To explain this, the Rebbe uses an interesting example from the world of teshuva. At the end of the tracate Yoma, the Gemara rules that “one who repents out of love, his deliberate sins become merits for him.” We usually think that teshuva cancels the sin, leaving no memory of it. It is also common to think that the baal teshuva will try, with all his might, to add in Torah study and the punctilious fulfillment of mitzvos (more than one who was always religious) in order to atone for what he did. But why would sins turn into mitzvos?! Since when is eating ham like eating matza and stealing like tzedaka?

    Rather, this is the power of genuine teshuva, that it can transform what appears impossible into the possible, what seems illogical into the logical, total evil into absolute good, and a fast into a Yom Tov unlike any other!

    Since the Geula is dependent on doing teshuva (“Yisrael is not redeemed except with teshuva.”) and by doing teshuva out of love we transform the sin into a mitzva and the evil into good, in the era when fast days are abrogated, when that happy time comes, then not only will fast days be canceled, and not only will they be transformed into a holiday due to the fact that we remember the taste of the evil of exile and the fast day, but the fast day itself will be transformed into absolute good and we will see the utter kindness of G-d in all the terrible things that happened to us in exile. We will see the good within the 17th of Tammuz. We will see the good within Tisha B’Av. We will see the good in the golden calf and we will see the good in destruction of the Mikdash, and then Aharon’s words will be fulfilled, “A holiday for G-d tomorrow” – an actual holiday without any clever interpretations – in the fullest sense!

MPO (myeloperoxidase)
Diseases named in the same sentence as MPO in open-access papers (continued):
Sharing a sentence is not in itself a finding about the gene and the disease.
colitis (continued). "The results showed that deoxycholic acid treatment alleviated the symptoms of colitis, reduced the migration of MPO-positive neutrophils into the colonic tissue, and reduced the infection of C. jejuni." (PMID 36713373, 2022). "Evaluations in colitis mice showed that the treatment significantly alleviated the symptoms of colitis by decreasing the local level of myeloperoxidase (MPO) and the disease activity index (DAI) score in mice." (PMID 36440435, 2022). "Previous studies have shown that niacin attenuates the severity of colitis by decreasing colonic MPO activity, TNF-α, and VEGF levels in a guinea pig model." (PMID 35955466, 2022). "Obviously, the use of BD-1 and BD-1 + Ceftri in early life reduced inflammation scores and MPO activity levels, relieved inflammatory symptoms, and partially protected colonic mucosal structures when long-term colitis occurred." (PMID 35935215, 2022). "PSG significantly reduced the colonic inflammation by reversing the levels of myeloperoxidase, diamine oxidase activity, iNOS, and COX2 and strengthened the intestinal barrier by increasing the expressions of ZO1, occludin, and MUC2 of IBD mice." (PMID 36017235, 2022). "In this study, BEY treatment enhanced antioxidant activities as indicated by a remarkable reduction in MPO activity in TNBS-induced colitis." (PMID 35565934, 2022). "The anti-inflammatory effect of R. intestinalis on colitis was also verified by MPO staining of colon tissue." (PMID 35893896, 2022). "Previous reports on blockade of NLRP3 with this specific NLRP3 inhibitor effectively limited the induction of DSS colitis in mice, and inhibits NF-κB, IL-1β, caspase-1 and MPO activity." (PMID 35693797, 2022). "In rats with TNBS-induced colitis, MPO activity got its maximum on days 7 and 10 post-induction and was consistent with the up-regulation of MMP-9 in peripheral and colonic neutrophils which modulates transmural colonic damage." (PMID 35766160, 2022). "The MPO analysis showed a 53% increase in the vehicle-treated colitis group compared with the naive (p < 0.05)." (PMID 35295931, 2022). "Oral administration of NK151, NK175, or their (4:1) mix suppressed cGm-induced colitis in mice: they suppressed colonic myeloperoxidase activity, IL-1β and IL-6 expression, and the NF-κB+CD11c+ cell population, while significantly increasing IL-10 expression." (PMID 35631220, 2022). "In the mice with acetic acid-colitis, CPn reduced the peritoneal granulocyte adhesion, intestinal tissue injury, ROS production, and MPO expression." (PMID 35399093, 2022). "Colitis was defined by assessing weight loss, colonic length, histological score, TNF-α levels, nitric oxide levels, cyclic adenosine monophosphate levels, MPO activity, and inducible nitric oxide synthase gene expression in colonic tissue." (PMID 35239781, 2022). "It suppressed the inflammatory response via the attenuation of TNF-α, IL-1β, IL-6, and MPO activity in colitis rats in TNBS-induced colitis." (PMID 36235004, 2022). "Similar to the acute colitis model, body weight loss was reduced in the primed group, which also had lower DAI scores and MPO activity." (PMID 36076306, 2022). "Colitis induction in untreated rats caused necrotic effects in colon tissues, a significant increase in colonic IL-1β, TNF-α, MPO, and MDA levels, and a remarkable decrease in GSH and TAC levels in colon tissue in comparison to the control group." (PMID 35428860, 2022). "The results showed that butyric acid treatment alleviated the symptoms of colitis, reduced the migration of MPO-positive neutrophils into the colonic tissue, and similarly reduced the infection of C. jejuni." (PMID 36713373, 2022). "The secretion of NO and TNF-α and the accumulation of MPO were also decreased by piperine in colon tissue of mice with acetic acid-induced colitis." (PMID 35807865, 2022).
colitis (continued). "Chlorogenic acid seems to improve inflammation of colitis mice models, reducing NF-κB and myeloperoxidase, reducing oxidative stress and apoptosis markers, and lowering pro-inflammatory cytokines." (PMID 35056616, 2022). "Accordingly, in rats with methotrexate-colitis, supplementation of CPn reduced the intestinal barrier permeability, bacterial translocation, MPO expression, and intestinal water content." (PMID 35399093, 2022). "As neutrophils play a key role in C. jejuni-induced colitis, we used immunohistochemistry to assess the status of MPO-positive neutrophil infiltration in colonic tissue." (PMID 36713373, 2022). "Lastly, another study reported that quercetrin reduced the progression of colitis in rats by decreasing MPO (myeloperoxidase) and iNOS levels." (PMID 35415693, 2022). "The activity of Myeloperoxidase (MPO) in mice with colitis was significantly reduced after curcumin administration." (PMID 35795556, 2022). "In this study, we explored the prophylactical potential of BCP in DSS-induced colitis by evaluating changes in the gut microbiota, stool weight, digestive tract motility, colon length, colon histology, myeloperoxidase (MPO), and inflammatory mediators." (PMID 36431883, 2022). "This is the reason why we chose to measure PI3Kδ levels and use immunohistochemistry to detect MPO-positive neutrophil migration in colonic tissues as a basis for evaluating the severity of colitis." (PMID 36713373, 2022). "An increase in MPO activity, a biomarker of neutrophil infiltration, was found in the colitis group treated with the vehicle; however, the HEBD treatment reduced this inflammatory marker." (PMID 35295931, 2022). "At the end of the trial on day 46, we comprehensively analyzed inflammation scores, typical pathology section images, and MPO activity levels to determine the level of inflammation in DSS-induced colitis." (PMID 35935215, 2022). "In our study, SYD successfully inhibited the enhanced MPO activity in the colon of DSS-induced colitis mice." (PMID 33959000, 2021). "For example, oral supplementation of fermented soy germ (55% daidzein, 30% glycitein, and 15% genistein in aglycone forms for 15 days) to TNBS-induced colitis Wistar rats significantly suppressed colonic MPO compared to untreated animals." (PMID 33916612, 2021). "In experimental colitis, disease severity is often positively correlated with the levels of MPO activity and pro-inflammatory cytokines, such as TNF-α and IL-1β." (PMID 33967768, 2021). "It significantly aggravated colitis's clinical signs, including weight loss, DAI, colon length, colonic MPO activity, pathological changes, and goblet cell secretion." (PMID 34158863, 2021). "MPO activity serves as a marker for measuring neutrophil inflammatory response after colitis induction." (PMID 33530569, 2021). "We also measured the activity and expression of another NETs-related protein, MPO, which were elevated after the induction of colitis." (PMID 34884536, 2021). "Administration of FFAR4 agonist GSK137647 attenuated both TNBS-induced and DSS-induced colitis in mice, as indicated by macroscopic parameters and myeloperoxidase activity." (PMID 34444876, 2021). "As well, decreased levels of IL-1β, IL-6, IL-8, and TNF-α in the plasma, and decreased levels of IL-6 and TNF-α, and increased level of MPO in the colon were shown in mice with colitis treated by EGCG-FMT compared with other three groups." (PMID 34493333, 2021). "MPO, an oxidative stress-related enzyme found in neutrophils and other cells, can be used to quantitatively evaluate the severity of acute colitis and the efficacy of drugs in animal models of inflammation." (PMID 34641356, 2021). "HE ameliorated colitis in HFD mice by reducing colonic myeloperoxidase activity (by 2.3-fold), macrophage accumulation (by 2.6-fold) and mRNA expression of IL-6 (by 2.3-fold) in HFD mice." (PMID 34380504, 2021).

We will end with a story about how the hardest times become the key to the light of success. I recently read an interesting story about a solider on furlough who went shopping with his mother in the Machane Yehuda market in Yerushalayim. They were poor, a family of eight who lived in a tiny apartment in Nachlaot. The soldier had a challenging background, suffering from learning difficulties and barely graduating elementary school.

    They walked into a food store and the mother asked for two cans of tomato sauce. The store owner began yelling at her, “Get out of here! I don’t sell two cans, just large quantities to wholesalers.”

    The soldier was offended by his tone. Why did he have to shout? After a while though, he had an idea. If this man wasn’t selling cheaply to private customers, why shouldn’t he set up a store in the market that would sell food items to private people at wholesale prices?

    He took a large warehouse on Rechov Hashikma and began ordering merchandise. The name of this soldier is Rami Levy and the rest is history … Today, Rami Levy owns the biggest food empire in Israel, “Shivuk Hashikma,” which earns millions of shekels a year.

    Good Shabbos!